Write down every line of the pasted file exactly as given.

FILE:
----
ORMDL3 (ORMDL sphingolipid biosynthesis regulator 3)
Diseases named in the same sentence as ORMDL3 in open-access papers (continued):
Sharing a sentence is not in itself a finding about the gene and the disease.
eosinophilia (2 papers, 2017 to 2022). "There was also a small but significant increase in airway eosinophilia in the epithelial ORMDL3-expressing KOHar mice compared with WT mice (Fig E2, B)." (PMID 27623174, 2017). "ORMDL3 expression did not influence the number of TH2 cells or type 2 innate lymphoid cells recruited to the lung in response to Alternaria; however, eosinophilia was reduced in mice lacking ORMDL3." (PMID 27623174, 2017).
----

ORMDL3 (ORMDL sphingolipid biosynthesis regulator 3)
Diseases named in the same sentence as ORMDL3 in open-access papers (continued):
Sharing a sentence is not in itself a finding about the gene and the disease.
eosinophilia (2 papers, 2017 to 2022). "There was also a small but significant increase in airway eosinophilia in the epithelial ORMDL3-expressing KOHar mice compared with WT mice (Fig E2, B)." (PMID 27623174, 2017). "ORMDL3 expression did not influence the number of TH2 cells or type 2 innate lymphoid cells recruited to the lung in response to Alternaria; however, eosinophilia was reduced in mice lacking ORMDL3." (PMID 27623174, 2017).